Wednesday, 11 December 2013

Black Narcissus Film Review- Mise-en-scene

Fig 1: Film Poster
Directed by Michael Powell, Emeric Pressburger, 1947

The Black Narcissus a psychological Drama about a convent of nuns in the Himalayas, isolated they face conflict and tension with the clash of a different culture and with members of their own group. This film was made at Pinewood Studios, the film achieved acclaim for it’s use of technical skills as well as it’s use of colour. Initially the colours are pale and there is a major use of white to symbolise the purity of the nuns, as the story progresses and the nuns become increasingly seduced by the sensuality of their surroundings, the colours are more vivid and rich, symbolising vanity and arousal. This is seen in the palace and the clothing (red lipstick, prince clothes). 

Fig 2: (top) actual set for film at Pinewood Studios
(above) edited set, matte painting

The film makes use of matte paintings and landscape paintings to suggest the mountainous environment of the Himalayas, created by W. Percy Day. Powell goes on to saying;
'Our mountains were painted on glass. We decided to do the whole thing in the studio and that's the way we managed to maintain colour control to the very end. Sometimes in a film its theme or its colour are more important than the plot.'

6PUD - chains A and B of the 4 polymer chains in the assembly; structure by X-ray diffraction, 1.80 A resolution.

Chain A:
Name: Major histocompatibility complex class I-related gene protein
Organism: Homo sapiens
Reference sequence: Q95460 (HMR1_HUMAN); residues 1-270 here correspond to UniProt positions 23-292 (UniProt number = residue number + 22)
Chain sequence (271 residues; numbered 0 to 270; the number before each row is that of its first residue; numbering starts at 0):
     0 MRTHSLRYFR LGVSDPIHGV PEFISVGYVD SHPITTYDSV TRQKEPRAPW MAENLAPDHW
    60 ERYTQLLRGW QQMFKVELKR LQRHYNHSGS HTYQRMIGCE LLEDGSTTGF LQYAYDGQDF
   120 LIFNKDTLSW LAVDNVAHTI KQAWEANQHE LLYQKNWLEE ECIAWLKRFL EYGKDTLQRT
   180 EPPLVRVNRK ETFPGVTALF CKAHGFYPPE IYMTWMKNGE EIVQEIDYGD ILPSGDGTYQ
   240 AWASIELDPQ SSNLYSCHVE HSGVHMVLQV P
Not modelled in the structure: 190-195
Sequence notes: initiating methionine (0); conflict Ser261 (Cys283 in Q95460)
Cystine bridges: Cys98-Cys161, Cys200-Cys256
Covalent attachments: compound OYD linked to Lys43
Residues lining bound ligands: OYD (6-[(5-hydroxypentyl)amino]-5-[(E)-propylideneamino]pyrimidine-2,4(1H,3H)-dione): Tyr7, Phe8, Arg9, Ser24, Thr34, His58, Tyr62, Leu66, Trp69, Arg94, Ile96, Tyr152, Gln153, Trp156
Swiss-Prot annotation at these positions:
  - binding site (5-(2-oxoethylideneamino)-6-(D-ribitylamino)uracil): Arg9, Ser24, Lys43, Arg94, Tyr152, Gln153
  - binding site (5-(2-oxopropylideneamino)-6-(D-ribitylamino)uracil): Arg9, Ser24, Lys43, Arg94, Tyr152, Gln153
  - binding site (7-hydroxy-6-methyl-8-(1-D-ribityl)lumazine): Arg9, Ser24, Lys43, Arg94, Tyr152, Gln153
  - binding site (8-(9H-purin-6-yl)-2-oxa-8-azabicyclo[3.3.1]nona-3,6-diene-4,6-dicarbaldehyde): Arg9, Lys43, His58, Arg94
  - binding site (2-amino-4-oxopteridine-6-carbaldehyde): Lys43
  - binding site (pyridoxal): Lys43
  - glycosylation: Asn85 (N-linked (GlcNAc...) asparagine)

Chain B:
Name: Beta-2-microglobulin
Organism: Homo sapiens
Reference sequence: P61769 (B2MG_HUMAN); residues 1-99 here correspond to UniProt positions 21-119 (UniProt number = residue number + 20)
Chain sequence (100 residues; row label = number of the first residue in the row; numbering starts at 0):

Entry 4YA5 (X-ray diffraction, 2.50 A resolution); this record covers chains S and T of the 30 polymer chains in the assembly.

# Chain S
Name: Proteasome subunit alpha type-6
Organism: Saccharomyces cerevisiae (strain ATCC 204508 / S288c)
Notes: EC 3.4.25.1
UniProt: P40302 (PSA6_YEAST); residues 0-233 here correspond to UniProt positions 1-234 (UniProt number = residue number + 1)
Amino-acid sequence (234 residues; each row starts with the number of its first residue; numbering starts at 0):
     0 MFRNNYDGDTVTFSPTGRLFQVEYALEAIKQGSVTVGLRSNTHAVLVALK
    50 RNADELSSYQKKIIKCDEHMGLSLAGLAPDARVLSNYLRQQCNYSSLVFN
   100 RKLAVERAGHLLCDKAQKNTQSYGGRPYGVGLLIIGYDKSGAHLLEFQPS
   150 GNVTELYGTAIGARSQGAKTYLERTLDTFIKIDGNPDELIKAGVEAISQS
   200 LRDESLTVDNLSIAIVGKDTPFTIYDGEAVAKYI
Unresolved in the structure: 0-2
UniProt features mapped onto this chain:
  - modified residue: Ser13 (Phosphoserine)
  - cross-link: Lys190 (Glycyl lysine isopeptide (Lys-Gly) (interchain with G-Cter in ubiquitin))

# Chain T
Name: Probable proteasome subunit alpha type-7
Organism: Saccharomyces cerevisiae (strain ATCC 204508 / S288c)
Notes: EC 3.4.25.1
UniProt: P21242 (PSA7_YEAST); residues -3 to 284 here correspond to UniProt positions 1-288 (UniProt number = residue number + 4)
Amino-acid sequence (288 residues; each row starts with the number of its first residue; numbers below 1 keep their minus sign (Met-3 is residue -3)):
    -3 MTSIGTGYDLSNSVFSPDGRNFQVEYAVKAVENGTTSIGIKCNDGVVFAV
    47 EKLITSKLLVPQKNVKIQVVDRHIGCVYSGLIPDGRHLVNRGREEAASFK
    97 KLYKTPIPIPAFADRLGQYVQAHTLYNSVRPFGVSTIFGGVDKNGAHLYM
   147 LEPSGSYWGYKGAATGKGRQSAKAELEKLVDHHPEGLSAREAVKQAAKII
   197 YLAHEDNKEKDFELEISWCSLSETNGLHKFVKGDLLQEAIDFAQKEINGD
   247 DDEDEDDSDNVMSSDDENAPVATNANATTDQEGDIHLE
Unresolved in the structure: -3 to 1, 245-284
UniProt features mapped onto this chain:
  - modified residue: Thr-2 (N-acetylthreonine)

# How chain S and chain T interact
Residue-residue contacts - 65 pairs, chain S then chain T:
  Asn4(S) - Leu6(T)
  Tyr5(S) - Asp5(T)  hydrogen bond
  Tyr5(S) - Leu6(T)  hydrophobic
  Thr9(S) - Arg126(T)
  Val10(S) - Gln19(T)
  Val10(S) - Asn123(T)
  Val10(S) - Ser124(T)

Fig 3: Matte painting mountains, painted on glass

Camera work by Jack Cardiff, consisted of establishing shots, extreme long shots, but towards the end of the film one of the nuns becomes psychotic on killing the Protagonist showing aspects of contemporary Horror. The use of Point Of View shots and dramatic lighting.

Fig 1: Film Poster (1947)
Fig 2: (top) actual set for film at Pinewood Studios
(above) edited set, matte painting Google Images
Fig 3: Matte painting mountains, painted on glass


  1. Hi Sam,

    See my comments on your 'Only God Forgives' review for general advice....

    plus, make sure your quotes are in italics, and that they are referenced directly afterwards with the author's surname and the date (even if you have mentioned who the author is prior to the quote). This source must then be put in your bibliography at the end.

  2. Hi Sam - would it be possible to use one of the images from this post in a small exhibition (about special effects in the cinema) at the public library where I work?